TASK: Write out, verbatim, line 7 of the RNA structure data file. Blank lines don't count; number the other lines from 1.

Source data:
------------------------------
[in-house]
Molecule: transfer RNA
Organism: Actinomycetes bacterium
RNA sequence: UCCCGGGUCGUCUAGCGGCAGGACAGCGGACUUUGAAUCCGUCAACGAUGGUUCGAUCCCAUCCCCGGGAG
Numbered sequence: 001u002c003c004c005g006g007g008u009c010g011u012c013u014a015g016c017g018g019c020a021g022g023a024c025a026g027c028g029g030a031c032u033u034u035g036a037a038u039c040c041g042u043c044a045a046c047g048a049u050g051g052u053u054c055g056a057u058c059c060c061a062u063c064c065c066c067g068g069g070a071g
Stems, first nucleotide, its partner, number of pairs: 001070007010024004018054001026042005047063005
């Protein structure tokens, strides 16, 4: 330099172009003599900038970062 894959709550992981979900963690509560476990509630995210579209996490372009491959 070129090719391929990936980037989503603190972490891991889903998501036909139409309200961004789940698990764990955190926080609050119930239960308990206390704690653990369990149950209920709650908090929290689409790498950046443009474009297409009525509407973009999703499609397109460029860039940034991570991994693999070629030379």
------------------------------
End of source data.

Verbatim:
């Protein structure tokens, strides 16, 4: 330099172009003599900038970062 894959709550992981979900963690509560476990509630995210579209996490372009491959 070129090719391929990936980037989503603190972490891991889903998501036909139409309200961004789940698990764990955190926080609050119930239960308990206390704690653990369990149950209920709650908090929290689409790498950046443009474009297409009525509407973009999703499609397109460029860039940034991570991994693999070629030379």